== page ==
e-learning classroom management
How do you have success with e-learning classroom management? When you’re teaching one-on-one it’s fairly simple; set the tone, share expectations, make learning fun, and incorporate activities to keep the student engaged. When you have a group class there are some useful pro tips to implement:
- Mute the microphones of all the speakers so there isn’t any noise distraction
- Implement a strategy for participation. I do a rotation strategy for small group classes. For larger classes, print off a class roster and tally mark each time someone participates.
- Know your lesson materials and have a game-plan for what you’re going to teach. Google Slides and Google Docs are great tools for both sharing and interacting with students.
- Reward students and use props/visuals to not only engage, but also increase student understanding
Just like brick and mortar teaching, if you’re prepared and you use best practices for teaching and engagement, you will succeed. Best practices include connecting with students, modeling, gradual release of responsibility, mini lessons, guided practice, and independent practice. But how does this differ when you’re online?
Online learning vs classroom learning
The main difference between online learning vs classroom learning is physical proximity. We can’t point to something on a student’s paper. You can’t squat down to a student’s level to discipline. There’s no way to do a handshake, but you can definitely be inventive and do virtual high-fives.
Even though there are some physical restrictions, online teaching is effective, fun, and flexible. With online learning, students can watch a recorded version of your lesson. You can use a virtual whiteboard that both you and your students can access. I venture to say that you can do all of the same activities and instruction that you do in a brick and mortar classroom while teaching online.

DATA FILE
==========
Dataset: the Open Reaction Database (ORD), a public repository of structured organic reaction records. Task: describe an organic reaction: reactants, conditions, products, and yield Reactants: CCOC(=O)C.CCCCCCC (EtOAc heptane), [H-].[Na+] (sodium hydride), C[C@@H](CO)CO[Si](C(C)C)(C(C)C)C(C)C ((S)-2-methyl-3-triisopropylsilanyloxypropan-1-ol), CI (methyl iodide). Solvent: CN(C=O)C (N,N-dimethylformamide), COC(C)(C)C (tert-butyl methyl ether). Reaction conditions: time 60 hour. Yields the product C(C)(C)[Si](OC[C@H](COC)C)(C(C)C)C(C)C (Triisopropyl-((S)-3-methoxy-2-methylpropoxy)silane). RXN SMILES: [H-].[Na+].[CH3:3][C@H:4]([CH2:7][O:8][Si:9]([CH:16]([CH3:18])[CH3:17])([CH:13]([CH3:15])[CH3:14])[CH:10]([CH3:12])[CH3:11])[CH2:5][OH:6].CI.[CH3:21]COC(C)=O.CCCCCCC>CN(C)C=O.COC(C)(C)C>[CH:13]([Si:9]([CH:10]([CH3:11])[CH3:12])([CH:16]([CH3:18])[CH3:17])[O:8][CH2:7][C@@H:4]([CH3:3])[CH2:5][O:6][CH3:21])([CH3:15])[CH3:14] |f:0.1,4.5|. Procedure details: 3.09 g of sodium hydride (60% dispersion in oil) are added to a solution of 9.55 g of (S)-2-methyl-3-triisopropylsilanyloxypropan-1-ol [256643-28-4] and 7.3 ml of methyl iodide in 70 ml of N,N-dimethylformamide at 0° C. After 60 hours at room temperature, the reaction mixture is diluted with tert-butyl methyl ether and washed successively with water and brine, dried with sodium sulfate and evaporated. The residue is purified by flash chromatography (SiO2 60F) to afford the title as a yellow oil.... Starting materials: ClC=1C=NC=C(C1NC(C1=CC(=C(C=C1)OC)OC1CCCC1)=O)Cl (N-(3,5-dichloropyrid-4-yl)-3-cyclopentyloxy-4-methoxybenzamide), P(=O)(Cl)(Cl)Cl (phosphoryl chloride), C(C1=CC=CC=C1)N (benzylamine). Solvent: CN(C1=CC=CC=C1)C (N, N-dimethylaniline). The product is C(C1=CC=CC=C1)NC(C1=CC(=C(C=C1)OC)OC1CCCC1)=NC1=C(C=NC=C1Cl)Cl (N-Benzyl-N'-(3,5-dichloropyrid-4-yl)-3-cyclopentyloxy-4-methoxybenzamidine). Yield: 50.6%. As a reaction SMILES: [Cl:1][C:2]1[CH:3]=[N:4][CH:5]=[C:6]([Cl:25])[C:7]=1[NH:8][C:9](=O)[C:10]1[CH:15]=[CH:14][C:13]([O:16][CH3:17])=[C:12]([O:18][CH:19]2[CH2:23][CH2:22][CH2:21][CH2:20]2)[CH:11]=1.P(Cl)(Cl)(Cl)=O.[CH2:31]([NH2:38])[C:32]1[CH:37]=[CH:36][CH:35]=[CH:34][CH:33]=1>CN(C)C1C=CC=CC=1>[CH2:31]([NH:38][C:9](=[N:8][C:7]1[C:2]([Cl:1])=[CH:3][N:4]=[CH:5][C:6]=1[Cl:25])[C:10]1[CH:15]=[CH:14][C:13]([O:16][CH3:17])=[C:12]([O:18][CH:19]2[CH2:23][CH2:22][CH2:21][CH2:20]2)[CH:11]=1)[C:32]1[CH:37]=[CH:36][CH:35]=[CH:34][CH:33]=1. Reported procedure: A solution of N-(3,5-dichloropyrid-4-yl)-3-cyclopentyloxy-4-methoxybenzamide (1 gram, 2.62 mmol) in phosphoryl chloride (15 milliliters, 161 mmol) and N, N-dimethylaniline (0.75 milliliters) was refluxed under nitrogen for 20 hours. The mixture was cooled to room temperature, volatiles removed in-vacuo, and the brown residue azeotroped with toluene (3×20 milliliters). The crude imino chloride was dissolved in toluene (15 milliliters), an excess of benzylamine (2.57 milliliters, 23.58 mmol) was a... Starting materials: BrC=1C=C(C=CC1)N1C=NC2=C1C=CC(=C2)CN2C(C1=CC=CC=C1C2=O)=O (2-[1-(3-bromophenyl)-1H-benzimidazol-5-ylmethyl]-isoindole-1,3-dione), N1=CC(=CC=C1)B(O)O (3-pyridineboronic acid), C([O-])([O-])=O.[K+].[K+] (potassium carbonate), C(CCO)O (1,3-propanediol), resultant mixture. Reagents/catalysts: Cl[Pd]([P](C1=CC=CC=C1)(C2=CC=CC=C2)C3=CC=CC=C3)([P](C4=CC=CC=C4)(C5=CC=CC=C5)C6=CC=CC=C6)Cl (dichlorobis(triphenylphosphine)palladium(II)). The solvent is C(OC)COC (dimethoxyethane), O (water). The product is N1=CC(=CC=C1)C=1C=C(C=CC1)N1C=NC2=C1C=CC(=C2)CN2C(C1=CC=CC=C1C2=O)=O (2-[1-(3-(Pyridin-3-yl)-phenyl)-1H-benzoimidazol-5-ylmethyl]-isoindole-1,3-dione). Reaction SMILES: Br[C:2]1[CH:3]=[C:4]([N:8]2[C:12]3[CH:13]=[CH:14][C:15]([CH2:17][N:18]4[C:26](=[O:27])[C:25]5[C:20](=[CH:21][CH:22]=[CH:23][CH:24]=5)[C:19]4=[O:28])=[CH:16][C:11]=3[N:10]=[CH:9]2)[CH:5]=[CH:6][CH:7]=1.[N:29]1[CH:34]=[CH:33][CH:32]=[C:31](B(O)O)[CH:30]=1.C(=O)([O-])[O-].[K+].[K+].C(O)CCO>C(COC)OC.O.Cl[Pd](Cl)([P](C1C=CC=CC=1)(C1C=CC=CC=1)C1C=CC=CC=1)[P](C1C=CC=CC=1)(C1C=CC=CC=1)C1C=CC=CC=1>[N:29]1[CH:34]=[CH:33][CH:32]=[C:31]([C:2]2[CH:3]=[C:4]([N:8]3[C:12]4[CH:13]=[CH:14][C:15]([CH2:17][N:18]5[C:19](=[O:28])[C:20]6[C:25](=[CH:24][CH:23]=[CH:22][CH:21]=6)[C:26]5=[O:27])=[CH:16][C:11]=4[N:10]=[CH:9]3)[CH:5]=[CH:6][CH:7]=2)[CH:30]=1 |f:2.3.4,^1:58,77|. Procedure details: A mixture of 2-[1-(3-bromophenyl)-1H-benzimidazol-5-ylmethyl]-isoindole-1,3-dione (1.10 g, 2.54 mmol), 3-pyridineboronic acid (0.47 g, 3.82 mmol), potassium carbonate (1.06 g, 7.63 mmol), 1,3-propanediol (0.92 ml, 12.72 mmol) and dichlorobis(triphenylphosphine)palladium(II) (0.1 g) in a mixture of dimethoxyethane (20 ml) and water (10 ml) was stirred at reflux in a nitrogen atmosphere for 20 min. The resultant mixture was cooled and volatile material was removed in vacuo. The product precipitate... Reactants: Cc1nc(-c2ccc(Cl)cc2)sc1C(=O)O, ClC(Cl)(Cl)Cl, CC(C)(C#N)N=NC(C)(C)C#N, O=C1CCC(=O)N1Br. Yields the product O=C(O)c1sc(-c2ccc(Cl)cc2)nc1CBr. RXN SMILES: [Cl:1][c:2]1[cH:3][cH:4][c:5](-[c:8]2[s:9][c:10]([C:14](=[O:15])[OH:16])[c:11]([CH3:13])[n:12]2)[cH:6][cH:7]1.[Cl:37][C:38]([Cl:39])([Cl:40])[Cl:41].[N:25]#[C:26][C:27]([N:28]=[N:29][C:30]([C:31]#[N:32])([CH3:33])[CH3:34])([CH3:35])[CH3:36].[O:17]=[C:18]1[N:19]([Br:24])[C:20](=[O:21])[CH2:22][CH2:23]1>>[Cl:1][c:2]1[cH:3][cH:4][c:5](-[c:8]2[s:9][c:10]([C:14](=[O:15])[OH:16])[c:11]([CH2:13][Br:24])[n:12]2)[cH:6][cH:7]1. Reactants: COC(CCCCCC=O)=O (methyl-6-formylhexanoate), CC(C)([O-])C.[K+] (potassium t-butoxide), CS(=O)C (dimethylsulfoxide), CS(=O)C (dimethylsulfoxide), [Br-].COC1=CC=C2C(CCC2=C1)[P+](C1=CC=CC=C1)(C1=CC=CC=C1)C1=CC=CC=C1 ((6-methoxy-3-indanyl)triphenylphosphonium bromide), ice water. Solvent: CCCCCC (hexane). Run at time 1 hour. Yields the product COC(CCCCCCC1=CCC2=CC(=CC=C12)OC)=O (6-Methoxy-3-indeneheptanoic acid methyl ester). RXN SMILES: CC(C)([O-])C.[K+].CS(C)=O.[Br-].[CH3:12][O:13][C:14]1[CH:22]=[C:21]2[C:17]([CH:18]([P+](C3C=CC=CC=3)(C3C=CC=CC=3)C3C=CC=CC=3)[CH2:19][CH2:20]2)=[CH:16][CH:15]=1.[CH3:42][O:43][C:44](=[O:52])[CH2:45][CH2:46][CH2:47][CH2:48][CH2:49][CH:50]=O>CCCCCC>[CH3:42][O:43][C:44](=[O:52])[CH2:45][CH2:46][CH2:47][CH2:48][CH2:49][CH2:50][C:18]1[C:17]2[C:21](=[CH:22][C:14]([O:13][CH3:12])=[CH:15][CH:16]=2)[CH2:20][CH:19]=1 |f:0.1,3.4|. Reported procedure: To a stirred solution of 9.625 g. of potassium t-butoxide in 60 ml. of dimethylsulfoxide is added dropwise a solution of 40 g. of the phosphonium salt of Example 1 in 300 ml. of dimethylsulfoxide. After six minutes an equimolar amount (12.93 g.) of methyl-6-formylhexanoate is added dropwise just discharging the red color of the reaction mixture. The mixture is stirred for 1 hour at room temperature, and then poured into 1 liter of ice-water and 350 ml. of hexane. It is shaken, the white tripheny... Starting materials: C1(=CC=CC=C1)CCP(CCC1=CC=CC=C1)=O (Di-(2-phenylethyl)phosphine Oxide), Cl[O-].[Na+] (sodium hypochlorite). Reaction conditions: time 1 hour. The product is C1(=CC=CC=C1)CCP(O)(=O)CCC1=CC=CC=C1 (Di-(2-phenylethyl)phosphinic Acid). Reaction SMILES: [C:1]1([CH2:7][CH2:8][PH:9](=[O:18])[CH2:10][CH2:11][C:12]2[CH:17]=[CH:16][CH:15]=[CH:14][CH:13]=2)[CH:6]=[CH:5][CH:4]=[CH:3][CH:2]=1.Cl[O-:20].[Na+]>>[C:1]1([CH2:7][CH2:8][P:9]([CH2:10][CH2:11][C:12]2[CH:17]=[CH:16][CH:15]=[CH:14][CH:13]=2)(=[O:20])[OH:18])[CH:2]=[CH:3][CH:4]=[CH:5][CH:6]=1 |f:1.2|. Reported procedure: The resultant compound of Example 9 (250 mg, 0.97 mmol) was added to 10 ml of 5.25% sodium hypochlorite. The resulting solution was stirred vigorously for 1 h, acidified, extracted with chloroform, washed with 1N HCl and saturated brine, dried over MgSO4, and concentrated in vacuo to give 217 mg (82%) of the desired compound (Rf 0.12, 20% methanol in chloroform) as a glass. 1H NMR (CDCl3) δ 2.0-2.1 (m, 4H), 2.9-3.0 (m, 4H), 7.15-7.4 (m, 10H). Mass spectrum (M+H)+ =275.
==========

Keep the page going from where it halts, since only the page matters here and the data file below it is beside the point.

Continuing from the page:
While there might be some technical difficulties once in awhile with your camera or internet connection, it’s nothing that holds you back long-term. Speaking of internet connection, make sure you get the mid to highest MBP plan your provider offers. Test your speed at speedtest.net. I like to have at least a 20 MBP for my download speed and at least 15 MBP for my upload speed. When it starts to drop below that I tend to have connection problems.
So what are your options for an e-learning platform? Most people use the following:
- Google Hangouts
I prefer Zoom because the whiteboard and screen sharing are the best compared to Google and Skype. Zoom was created with businesses in mind while Google and Skype were created more for people to socialize via video/voice call or instant message.
If you’re an online ESL teacher you can choose different companies to apply to and see which teaching platform you like best. I prefer iTutorGroup because they have the best tools for a virtual whiteboard. You can type on the screen, highlight, use a pointer tool, upload photos, and they also have an in-house photo bank to add pictures into the lesson.
e-learning resources for teachers
The best e-learning resources for teachers are Google Slides, Google Docs, having a photo bank, props to show students on camera, rewards, having a cute teacher background, and materials from Teachers Pay Teachers.
classroom management plan
Now that we’ve discussed the basics of e-learning, let’s talk about having a classroom management plan. The best classroom management plans incorporate class procedures and expectations. When students are occupied with learning and they know the class procedures, they will stay engaged. If they don’t know what you expect and how to interact you’ll be on your way to behavior problems.
Procedures let your students know what to do and when to do it. With clear procedures, students understand how to navigate your class. What are some good online classroom procedures?
- Have an Agenda